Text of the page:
Matched MeSH terms: DNA/genetics
  10. Csorba G, Görföl T, Wiantoro S, Kingston T, Bates PJ, Huang JC
    Zootaxa, 2015 Jun 29;3980(2):267-78.
    PMID: 26249952 DOI: 10.11646/zootaxa.3980.2.7
    To date, three species of the genus Glischropus are recognized from the Indomalayan zoogeographic region-G. bucephalus from the Indochinese subregion, G. tylopus from the Sundaic subregion (Peninsular Thailand and Malaysia, Borneo, Sumatra, Moluccas) and G. javanus, restricted to Java. The investigation of the holotype and three topotype specimens of G. batjanus supported the view that the name was previously correctly regarded as the junior subjective synonym of G. tylopus. During review of material recently collected in southwestern Sumatra, Indonesia, one specimen of a yet undescribed species of Thick-thumbed bat was identified. G. aquilus n. sp. markedly differs from its congeners by its dark brown pelage, nearly black ear and tragus, and in skull proportions. The phylogenetic analysis based on cytb sequences also supports the specific distinctness of G. aquilus n. sp. Its discovery brings the count to 88 species of bats known from Sumatra.
    Matched MeSH terms: DNA/genetics
  11. Drinkwater R, Jucker T, Potter JHT, Swinfield T, Coomes DA, Slade EM, et al.
    Mol Ecol, 2021 07;30(13):3299-3312.
    PMID: 33171014 DOI: 10.1111/mec.15724
    The application of metabarcoding to environmental and invertebrate-derived DNA (eDNA and iDNA) is a new and increasingly applied method for monitoring biodiversity across a diverse range of habitats. This approach is particularly promising for sampling in the biodiverse humid tropics, where rapid land-use change for agriculture means there is a growing need to understand the conservation value of the remaining mosaic and degraded landscapes. Here we use iDNA from blood-feeding leeches (Haemadipsa picta) to assess differences in mammalian diversity across a gradient of forest degradation in Sabah, Malaysian Borneo. We screened 557 individual leeches for mammal DNA by targeting fragments of the 16S rRNA gene and detected 14 mammalian genera. We recorded lower mammal diversity in the most heavily degraded forest compared to higher quality twice logged forest. Although the accumulation curves of diversity estimates were comparable across these habitat types, diversity was higher in twice logged forest, with more taxa of conservation concern. In addition, our analysis revealed differences between the community recorded in the heavily logged forest and that of the twice logged forest. By revealing differences in mammal diversity across a human-modified tropical landscape, our study demonstrates the value of iDNA as a noninvasive biomonitoring approach in conservation assessments.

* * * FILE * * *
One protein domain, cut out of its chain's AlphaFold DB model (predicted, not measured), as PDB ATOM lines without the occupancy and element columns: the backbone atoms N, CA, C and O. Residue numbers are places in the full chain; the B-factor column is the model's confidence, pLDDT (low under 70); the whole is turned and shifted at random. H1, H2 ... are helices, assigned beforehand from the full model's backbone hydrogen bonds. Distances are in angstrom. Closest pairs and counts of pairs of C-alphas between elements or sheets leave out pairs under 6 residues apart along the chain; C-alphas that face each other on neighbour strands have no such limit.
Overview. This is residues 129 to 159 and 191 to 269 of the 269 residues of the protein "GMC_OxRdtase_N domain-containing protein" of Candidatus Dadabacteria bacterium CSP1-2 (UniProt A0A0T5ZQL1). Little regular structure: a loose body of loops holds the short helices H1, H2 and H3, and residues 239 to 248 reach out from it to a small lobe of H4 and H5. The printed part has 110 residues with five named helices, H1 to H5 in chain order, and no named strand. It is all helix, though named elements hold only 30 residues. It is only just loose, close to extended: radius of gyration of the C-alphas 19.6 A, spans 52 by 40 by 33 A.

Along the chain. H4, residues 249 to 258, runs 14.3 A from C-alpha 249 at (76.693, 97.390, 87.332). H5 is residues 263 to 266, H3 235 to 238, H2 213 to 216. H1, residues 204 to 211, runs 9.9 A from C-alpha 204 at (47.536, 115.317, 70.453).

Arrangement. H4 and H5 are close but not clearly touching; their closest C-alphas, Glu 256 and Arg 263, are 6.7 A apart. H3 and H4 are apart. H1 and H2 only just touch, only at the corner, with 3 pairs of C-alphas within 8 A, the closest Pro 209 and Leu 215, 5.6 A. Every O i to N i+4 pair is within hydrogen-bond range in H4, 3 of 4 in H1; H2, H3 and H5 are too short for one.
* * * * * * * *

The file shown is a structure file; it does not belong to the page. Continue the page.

Matched MeSH terms: DNA/genetics
  12. Jeon AJ, Kellogg D, Khan MA, Tucker-Kellogg G
    Biochem Mol Biol Educ, 2021 01;49(1):140-150.
    PMID: 32746505 DOI: 10.1002/bmb.21414
    Laboratory pedagogy is moving away from step-by-step instructions and toward inquiry-based learning, but only now developing methods for integrating inquiry-based writing (IBW) practices into the laboratory course. Based on an earlier proposal (Science 2011;332:919), we designed and implemented an IBW sequence in a university bioinformatics course. We automatically generated unique, double-blinded, biologically plausible DNA sequences for each student. After guided instruction, students investigated sequences independently and responded through IBW writing assignments. IBW assignments were structured as condensed versions of a scientific research article, and because the sequences were double blinded, they were also assessed as authentic science and evaluated on clarity and persuasiveness. We piloted the approach in a seven-day workshop (35 students) at Perdana University in Malaysia. We observed dramatically improved student engagement and indirect evidence of improved learning outcomes over a similar workshop without IBW. Based on student feedback, initial discomfort with the writing component abated in favor of an overall positive response and increasing comfort with the high demands of student writing. Similarly, encouraging results were found in a semester length undergraduate module at the National University of Singapore (155 students).
    Matched MeSH terms: DNA/genetics
  13. Tan SH, Mohd Aris E, Kurahashi H, Mohamed Z
    Trop Biomed, 2010 Aug;27(2):287-93.
    PMID: 20962727
    Iranihindia martellata (Senior-White, 1924) is recorded from peninsular Malaysia for the first time. Male and female specimens in the recent collections of forensically important sarcophagid flies were examined and identified based on morphology and DNA sequencing analysis. Male genitalia offer unambiguous species identification characteristics in the traditional taxonomy of flesh flies but the female flies are very similar to one another in general morphology. Female of I. martellata was determined by DNA sequencing (COI and COII) and PCR-RFLP (COI) analysis. Identified females were carefully examined and compared with the morphologically similar species, Liopygia ruficornis (Fabricius, 1794). Female genitalia are re-described and illustrated in this paper.